This little town prides itself as a fusion of the creative class and old hippies, an artsy haven where peaceniks and liberal populism intersect.
It would seem an unlikely backdrop for what has become, in seven short years, an elite powerhouse in the brawny endeavor of state high school wrestling.
The Jaguars, under coach DeWitt Driscoll, easily walked away with the N.C. High School Athletic Association 2A team wrestling title in the individual wrestling championships held over the weekend at the Greensboro Coliseum. They crowned one state champ, had two second-place finishers and four more place winners.
Two weeks earlier, Driscoll’s Jaguars dropped a dual-team championship match in the dual team tournament. Newton-Conover used an academically ineligible wrestler in its 32-28 win and was forced to vacate its crown.
Sign Up and Save
Get six months of free digital access to The News & Observer
In the three preceding years the team advanced twice to the quarterfinals and once to the semifinals in the 2A state duals. Driscoll has taken a steady stream of wrestlers to the state individual tournament, where 18 have placed. The Jaguars finished the team race in the top 20 twice and top 10 once prior to winning it all Saturday.
Carrboro has racked up multiple consecutive conference championships.
“I don’t coach to help these guys win. I talk to them all the time about defining what success is to them, and to me success isn’t wins and losses,” Driscoll said. “Success is growth and development, and how you learn how to handle things and deal with things.”
Driscoll admits he didn’t have a detailed growth and goals chart when he took the helm with “five kids who were quote-unquote returning wrestlers” with scant wrestling skills and knowledge. “I’m not that organized, I’ll be honest with you.”
But he had a fiery competitiveness and a small band of ambitious freshmen who proved to be the clay from which he began molding the program during a 1-10 debut season.
George Carpenter was the school’s first state champion in 2013, and Stephen Dreher was runner-up. The program took off after then.
“We’ve just been growing on it every year. All our guys – we watch them from freshman year – they grow exponentially every year, and make me more and more proud of them every day. So I’m real excited to see what the future holds. I’m real happy for what we’ve been able to do so far,” Driscoll said.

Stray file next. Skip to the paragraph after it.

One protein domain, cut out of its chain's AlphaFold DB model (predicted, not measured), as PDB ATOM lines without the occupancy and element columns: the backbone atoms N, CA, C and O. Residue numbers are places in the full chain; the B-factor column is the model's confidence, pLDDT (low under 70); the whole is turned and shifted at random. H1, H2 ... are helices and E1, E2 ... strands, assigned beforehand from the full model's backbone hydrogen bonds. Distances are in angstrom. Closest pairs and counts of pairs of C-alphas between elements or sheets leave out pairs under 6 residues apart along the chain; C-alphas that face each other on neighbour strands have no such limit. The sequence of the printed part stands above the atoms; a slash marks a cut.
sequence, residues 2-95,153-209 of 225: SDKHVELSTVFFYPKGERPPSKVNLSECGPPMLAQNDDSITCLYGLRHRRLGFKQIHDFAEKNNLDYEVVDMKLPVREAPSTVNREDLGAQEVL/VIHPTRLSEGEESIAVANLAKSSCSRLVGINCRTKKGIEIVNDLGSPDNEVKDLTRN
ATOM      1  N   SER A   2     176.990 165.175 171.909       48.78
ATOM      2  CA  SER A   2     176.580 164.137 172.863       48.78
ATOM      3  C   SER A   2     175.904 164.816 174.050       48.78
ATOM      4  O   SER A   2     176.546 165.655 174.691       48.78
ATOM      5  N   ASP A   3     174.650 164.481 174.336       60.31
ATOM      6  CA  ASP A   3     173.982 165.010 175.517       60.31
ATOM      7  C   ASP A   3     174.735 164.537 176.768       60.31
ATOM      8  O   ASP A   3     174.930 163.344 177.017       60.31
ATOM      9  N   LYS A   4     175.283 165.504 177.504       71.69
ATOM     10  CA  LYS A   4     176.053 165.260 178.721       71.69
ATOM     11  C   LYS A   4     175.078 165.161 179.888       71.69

Carrboro athletic director April Ross painfully recalled the travails of starting a wrestling program.
“We had three guys the first year. The second year we didn’t have a team, the third year we had like 15,” she said.
Then Driscoll’s application dropped in her lap.
“As soon as I saw the Penn State wrestling I knew he had to be a quality wrestler himself,” Ross said.
Driscoll, a former Pennsylvania state wrestling champ, graduated from Penn State at No. 9 on the Nittany Lions’ career pin list after four years of varsity action.
“He has a passion for it, and when you have a passion as a coach, you’re kind of hard to stop. You’re going to work hard, and you’re going to do whatever it takes to build a program,” Ross said. “When he started out it was very humble, but now we have kids who are vying for the state championships.”
Quincy Monday won the 2A wrestling title at 132 pounds on Saturday while David Veltri was runner-up at 152 and Emanuel Oquaye at 285. Mark Chaid (195) was third, Otto Wolin (126) and Taylor Day (138) fourth and Jacobie Lewis (220) was sixth.
Monday went up 2-1 on a single-leg takedown in the first period, escaped to start the second period and hit a double-leg with authority for a 5-1 lead. He slapped on double bars and walked around the head like it was a walk in the park to go up 8-1 with back points. In the third period, he again used the bar for three back points, gave up an escape and a Spurrier single-leg takedown. But he ended with his own escape and double leg.
Monday wasn’t saying a North Carolina state championship was harder or easier than the two titles he won in Texas. His father, Kenny Monday, was an Olympic gold medalist.
“They all require the same amount of hard work. I feel like I’m getting better,” Monday said. “It felt great. I felt like there was some hype around my name, and I just wanted to come out there and prove that it was true, so I’m glad I was able to do that.”